Since the criticisms of the two recent Justices of the SC nominations by President Mahama, I have done some elementary web search on Justices Appau. From his background, it was not strange that he was appointed a High Court Judge by the then PNDC because and like myself, he was an active participant of the PNDC government. I also came to the conclusion that he was rewarded by the Kufuor administration with appointment as Appeal Court Judge for presiding over the failed Yaa-Na murder trial and for setting the accused free. I make no apology for the serious accusation against soon to be SC Justice Appau and he is free to sue me in the UK for my accusation. Again, President Mahama has rewarded him for Chairing the Judgement Debt Commission by nominating him to the SC. The second example of appointment for favours is that of the Chief Justice. I now believe the perception among some Ghanaians that the Kufuor government also appointed the Chief Justice as reward for Chairing the Inquiry into the disappearance of cocaine and exonerating any official involvement, though I have no doubt that she is well qualified.

I am not suggesting that appointments by patronage do not happen in the developed democracies or are necessarily bad. They do but the difference is that in the developed democracies once appointed, the appointees assert their independence. The other difference is that in the developed democracies, the patronage is more of ideology than for favours, especially when it comes to judicial appointments. For example, in the US, presidents nominate Justices of the SC on ideological, political and competence. No US president would nominate a SC Justice who is dialectically opposed to the president’s ideological and or political persuasions.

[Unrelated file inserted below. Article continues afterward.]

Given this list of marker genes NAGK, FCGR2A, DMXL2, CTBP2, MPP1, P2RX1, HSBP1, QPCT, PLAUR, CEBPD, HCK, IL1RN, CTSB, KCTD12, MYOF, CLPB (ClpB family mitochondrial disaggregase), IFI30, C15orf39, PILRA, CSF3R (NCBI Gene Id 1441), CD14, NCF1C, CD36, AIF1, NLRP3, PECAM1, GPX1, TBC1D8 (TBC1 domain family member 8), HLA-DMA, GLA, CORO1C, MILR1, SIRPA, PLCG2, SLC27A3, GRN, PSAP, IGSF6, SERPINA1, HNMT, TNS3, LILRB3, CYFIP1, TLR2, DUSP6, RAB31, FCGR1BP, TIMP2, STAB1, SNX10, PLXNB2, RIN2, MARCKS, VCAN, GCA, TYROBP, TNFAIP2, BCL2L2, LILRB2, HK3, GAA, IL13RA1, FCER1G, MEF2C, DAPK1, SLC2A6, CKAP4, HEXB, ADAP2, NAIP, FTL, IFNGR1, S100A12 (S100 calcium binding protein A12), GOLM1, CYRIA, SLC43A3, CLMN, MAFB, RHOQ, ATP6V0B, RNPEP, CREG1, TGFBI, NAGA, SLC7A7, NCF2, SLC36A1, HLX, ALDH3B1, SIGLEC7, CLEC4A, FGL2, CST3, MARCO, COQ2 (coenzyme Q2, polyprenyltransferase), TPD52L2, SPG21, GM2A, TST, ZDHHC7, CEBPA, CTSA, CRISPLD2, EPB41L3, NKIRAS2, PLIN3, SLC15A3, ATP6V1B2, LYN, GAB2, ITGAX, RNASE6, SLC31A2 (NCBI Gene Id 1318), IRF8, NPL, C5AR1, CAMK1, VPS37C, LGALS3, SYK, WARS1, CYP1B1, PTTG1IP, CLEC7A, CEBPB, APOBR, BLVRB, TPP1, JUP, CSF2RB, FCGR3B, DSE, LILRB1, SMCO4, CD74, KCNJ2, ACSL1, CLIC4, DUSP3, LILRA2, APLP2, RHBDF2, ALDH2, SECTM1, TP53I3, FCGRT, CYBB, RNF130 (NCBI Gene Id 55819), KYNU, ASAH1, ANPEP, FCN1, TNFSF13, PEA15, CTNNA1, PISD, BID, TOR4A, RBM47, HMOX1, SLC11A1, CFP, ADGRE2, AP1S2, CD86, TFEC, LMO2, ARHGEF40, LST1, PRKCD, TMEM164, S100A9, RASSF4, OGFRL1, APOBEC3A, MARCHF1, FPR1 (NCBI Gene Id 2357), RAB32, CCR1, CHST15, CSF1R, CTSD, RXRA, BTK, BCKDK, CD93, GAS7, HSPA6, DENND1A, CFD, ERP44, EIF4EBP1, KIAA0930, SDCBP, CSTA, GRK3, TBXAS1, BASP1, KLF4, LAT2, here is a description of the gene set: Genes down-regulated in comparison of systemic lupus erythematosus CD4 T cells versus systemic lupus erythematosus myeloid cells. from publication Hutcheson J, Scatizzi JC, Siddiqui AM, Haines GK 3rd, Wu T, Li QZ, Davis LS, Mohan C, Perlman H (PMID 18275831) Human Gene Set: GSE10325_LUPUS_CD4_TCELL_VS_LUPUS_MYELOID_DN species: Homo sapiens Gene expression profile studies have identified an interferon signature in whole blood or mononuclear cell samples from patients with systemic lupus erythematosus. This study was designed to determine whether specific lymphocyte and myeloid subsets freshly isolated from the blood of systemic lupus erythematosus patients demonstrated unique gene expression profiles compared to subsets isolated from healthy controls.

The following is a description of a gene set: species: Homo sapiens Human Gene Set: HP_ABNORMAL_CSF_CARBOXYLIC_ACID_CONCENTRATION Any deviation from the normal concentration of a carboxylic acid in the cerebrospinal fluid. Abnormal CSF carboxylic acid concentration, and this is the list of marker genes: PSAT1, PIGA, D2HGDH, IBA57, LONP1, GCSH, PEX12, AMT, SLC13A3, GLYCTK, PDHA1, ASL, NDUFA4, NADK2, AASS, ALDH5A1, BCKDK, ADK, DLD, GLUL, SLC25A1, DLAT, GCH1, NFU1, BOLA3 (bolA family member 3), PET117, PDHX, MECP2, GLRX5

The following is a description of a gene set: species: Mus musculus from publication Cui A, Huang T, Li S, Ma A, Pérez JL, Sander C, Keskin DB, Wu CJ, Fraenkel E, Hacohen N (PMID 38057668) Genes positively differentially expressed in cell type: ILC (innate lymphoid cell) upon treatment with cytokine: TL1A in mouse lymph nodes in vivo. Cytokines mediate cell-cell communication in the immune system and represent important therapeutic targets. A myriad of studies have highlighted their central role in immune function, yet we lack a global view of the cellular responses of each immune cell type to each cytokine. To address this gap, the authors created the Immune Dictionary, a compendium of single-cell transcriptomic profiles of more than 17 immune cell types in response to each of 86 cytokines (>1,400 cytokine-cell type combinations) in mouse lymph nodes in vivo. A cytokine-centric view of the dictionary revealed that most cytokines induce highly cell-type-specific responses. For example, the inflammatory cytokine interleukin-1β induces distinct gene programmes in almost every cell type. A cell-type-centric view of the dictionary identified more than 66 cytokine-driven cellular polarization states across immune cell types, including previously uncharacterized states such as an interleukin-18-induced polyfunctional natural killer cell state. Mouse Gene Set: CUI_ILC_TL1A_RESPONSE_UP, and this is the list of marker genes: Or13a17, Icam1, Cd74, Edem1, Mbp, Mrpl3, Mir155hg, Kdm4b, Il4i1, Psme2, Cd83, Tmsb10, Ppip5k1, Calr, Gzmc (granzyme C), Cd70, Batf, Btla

In conclusion, whether the SC rules in favour of the petition, that is, it should be the Council of State or the president that must search, identify and select a candidate for appointment as the next EC Chairman, it would make no difference because the president of the day controls the Council of State and would always have his or her preferred candidate appointed. For me, what is more important in this debate is the urgent need for strengthening constitutional and public bodies of accountability to assert their independence as well as the ability of public appointees to be independent of the appointing authorities.

Kofi Ata, Cambridge, UK

Columnist: Ata, Kofi